Grocers have been on an e-commerce roller coaster ride the past three years. It began gently following a ramp up in digital efforts that unfolded while market conditions were stable. Then, as is the case with roller coasters, the ride changed abruptly in early 2020 with the onset of the pandemic and the industry was thrown into a series of gut-wrenching twists and turns.
Things have settled down considerably since then, but making sense of all the gyrations and marketplace distortions caused by the pandemic has led to a simple question; “What’s really going on with grocery e-commerce?” There is a good way to find out – and it involves using next generation AI-powered analytics that provide grocers with a major source of competitive advantage.
Quantifying the Value of Omnichannel Shoppers
Everyone knows what happened with e-commerce adoption and shopper behavior during the pandemic. There was a surge of adoption and distorted spending behavior as restaurants closed and office workers and students worked and studied from home. Online transaction sizes spiked, and store traffic tumbled. Product shortages led to brand switching and a unique promotional environment. When the pandemic eased, restaurants, schools and offices re-opened and store traffic rebounded, but supply challenges lingered, and shopper behavior again changed as inflation surged.
What’s missing from this summary are truly useful insights into e-commerce trends, patterns, and correlations in behavior that if better understood could be leveraged to inform a wide range of strategic decisions. To get at those insights, Symphony RetailAI analyzed 585 million transactions that took place with retailers in the U.S. and Europe during the first quarter this year. Notable highlights include:
- E-commerce remains elevated: Online household penetration was at 6.4% in the first quarter, down from a peak of 7.7% in the second quarter of 2020, but 60% higher than pre-COVID levels.
- Omnichannel shoppers are essential: As omnichannel shopper engagement improved, incremental spending increased 16% due to greater frequency and larger transactions.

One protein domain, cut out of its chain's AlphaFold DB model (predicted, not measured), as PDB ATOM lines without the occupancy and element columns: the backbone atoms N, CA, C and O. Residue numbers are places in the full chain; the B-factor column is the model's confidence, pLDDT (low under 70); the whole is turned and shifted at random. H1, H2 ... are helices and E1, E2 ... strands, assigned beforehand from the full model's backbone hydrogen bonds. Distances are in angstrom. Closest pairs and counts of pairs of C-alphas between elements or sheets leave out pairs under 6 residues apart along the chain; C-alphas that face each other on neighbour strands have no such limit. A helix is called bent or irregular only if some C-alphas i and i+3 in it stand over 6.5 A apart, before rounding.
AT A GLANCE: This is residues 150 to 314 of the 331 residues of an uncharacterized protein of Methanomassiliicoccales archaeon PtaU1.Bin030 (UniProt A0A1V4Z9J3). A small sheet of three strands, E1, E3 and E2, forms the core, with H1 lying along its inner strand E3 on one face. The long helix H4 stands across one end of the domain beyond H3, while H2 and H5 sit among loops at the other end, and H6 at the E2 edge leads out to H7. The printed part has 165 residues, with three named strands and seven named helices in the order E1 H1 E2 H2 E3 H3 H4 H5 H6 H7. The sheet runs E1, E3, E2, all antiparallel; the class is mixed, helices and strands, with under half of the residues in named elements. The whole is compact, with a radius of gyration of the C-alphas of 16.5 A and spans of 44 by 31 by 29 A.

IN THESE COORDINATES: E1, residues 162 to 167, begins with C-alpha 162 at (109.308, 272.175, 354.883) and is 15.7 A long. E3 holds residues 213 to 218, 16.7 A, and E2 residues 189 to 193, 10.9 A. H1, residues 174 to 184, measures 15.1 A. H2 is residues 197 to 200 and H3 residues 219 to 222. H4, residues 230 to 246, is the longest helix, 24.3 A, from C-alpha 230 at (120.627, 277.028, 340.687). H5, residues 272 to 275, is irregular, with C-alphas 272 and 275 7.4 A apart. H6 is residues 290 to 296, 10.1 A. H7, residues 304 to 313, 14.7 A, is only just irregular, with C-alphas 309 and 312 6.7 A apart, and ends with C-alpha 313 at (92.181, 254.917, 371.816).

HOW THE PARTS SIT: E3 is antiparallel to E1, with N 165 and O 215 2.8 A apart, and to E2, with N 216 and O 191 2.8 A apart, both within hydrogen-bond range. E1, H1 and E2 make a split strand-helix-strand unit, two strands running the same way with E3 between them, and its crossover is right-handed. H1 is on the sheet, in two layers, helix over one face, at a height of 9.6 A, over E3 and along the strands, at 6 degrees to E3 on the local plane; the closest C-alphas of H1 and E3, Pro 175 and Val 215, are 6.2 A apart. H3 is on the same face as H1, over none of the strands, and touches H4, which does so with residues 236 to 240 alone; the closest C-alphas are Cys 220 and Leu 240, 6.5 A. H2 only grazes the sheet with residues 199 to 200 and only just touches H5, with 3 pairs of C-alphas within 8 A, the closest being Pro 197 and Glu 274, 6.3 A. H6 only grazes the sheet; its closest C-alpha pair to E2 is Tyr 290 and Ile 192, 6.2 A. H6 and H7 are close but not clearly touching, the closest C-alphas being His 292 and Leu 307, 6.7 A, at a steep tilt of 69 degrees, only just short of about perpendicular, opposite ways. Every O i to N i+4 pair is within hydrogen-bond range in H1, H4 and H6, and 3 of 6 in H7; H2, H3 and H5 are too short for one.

- First impressions matter: 40% of customers who shopped online for the first time in the second quarter abandoned the channel after one visit. When they returned to the store, they spent 2.5% less.
- Targeted customer acquisition is key: AI determined that only 6% of store-only customers had the perfect profile to become omnichannel customers, thus unlocking 1.4% of additional revenue growth.
- Online and in-store behaviors differ meaningfully: Product and pack size preferences vary considerably based on the first quarter analysis. This knowledge is useful to understand category roles, optimize assortments, and personalize promotions to improve marketing ROI.
More Data Per Se Isn’t the Answer
While Symphony RetailAI analyzed a massive amount of data and the examples above only scratch the surface, grocers already have all the data they need to win with omnichannel shoppers and improve e-commerce profitability. That’s because there has been exponential growth in data sources and volumes over the past decade. When the pandemic arrived and e-commerce surged, the nature of digital channels meant grocers gained even more data about shopper behavior. The reality for most retailers is they have an abundance of data, but it is seldom put to the highest and best use.
It is a phenomenon described as being data-rich and insights-poor. The solution is to improve how value is extracted from data rather than chase after more data. This ability enabled by AI will let some grocers make smarter, better decisions faster and promises to be a source of great competitive advantage in the years ahead.
The Right Side of the Digital Divide
There has always been a digital divide in the retail industry. Those who recognized the potential of technology and innovation and acted sooner than competitors gained a competitive advantage. It’s no different today except that technology changes faster than ever, so new sources of potential advantage emerge even more quickly.
It’s why, as we noted earlier this year in the Grocer’s Guide to AI, the Latin proverb “fortune favors the bold” has been proven accurate time and again in retail. Pick any point when an innovation opportunity presented itself and important decisions had to be made about whether, and how fast to move forward. Some companies acted decisively while others dawdled.
That is the case with AI today and it is well illustrated by the research that quantified the value of the omnichannel shopper and produced insights that can be used for competitive advantage. No grocer really needs more data, but they do need the capability to make better, more strategic decisions based on the information they have. That’s is the core value proposition of AI.
Make sure your organization is on the right side of the digital divide. See what AI-powered insights can do for your organization by connecting with a solution consultant.
For a deeper dive on the Q1 research involving 585 million transactions, join top experts from Symphony RetailAI for the webinar: Fact vs. Fiction: What’s Really Going on with Grocery E-Commerce. Watch the recording, or view the analysis in our just-released E-Book.